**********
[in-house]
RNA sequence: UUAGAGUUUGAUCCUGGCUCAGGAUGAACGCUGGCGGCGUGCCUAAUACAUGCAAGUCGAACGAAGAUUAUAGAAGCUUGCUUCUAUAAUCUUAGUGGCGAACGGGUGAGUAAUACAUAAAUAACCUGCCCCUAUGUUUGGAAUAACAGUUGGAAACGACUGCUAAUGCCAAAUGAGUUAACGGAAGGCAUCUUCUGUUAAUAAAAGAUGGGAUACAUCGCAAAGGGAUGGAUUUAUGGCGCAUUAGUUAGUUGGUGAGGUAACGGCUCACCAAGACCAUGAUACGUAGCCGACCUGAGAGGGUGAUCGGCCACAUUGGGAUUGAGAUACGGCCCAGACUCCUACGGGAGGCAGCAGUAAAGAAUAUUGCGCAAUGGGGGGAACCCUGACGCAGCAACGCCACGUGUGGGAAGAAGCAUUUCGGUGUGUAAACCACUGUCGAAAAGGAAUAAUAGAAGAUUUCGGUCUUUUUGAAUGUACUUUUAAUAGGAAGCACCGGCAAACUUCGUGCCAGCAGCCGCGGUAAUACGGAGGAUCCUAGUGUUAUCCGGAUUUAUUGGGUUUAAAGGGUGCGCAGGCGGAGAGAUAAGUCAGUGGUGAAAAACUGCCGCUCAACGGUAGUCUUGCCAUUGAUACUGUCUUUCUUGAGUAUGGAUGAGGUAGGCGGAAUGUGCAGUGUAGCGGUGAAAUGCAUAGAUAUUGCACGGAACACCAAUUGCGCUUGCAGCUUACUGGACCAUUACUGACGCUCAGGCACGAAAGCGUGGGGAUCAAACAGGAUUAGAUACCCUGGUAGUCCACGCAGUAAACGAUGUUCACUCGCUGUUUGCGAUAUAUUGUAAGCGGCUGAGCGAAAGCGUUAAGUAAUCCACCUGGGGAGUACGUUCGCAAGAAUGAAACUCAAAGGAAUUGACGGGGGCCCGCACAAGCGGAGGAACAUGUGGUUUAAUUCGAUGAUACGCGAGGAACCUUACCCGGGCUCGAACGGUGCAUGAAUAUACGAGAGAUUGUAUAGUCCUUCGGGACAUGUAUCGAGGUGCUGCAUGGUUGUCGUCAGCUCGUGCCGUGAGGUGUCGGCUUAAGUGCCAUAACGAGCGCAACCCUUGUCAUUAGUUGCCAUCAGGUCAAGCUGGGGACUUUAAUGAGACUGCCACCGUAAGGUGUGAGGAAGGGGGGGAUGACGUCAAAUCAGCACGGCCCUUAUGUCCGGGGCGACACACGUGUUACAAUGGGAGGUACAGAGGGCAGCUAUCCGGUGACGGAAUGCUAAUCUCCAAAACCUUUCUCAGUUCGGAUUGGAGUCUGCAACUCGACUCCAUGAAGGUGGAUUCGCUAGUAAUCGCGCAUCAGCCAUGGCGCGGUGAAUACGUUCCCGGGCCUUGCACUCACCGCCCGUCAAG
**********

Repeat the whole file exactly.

[in-house]
RNA sequence: UUAGAGUUUGAUCCUGGCUCAGGAUGAACGCUGGCGGCGUGCCUAAUACAUGCAAGUCGAACGAAGAUUAUAGAAGCUUGCUUCUAUAAUCUUAGUGGCGAACGGGUGAGUAAUACAUAAAUAACCUGCCCCUAUGUUUGGAAUAACAGUUGGAAACGACUGCUAAUGCCAAAUGAGUUAACGGAAGGCAUCUUCUGUUAAUAAAAGAUGGGAUACAUCGCAAAGGGAUGGAUUUAUGGCGCAUUAGUUAGUUGGUGAGGUAACGGCUCACCAAGACCAUGAUACGUAGCCGACCUGAGAGGGUGAUCGGCCACAUUGGGAUUGAGAUACGGCCCAGACUCCUACGGGAGGCAGCAGUAAAGAAUAUUGCGCAAUGGGGGGAACCCUGACGCAGCAACGCCACGUGUGGGAAGAAGCAUUUCGGUGUGUAAACCACUGUCGAAAAGGAAUAAUAGAAGAUUUCGGUCUUUUUGAAUGUACUUUUAAUAGGAAGCACCGGCAAACUUCGUGCCAGCAGCCGCGGUAAUACGGAGGAUCCUAGUGUUAUCCGGAUUUAUUGGGUUUAAAGGGUGCGCAGGCGGAGAGAUAAGUCAGUGGUGAAAAACUGCCGCUCAACGGUAGUCUUGCCAUUGAUACUGUCUUUCUUGAGUAUGGAUGAGGUAGGCGGAAUGUGCAGUGUAGCGGUGAAAUGCAUAGAUAUUGCACGGAACACCAAUUGCGCUUGCAGCUUACUGGACCAUUACUGACGCUCAGGCACGAAAGCGUGGGGAUCAAACAGGAUUAGAUACCCUGGUAGUCCACGCAGUAAACGAUGUUCACUCGCUGUUUGCGAUAUAUUGUAAGCGGCUGAGCGAAAGCGUUAAGUAAUCCACCUGGGGAGUACGUUCGCAAGAAUGAAACUCAAAGGAAUUGACGGGGGCCCGCACAAGCGGAGGAACAUGUGGUUUAAUUCGAUGAUACGCGAGGAACCUUACCCGGGCUCGAACGGUGCAUGAAUAUACGAGAGAUUGUAUAGUCCUUCGGGACAUGUAUCGAGGUGCUGCAUGGUUGUCGUCAGCUCGUGCCGUGAGGUGUCGGCUUAAGUGCCAUAACGAGCGCAACCCUUGUCAUUAGUUGCCAUCAGGUCAAGCUGGGGACUUUAAUGAGACUGCCACCGUAAGGUGUGAGGAAGGGGGGGAUGACGUCAAAUCAGCACGGCCCUUAUGUCCGGGGCGACACACGUGUUACAAUGGGAGGUACAGAGGGCAGCUAUCCGGUGACGGAAUGCUAAUCUCCAAAACCUUUCUCAGUUCGGAUUGGAGUCUGCAACUCGACUCCAUGAAGGUGGAUUCGCUAGUAAUCGCGCAUCAGCCAUGGCGCGGUGAAUACGUUCCCGGGCCUUGCACUCACCGCCCGUCAAG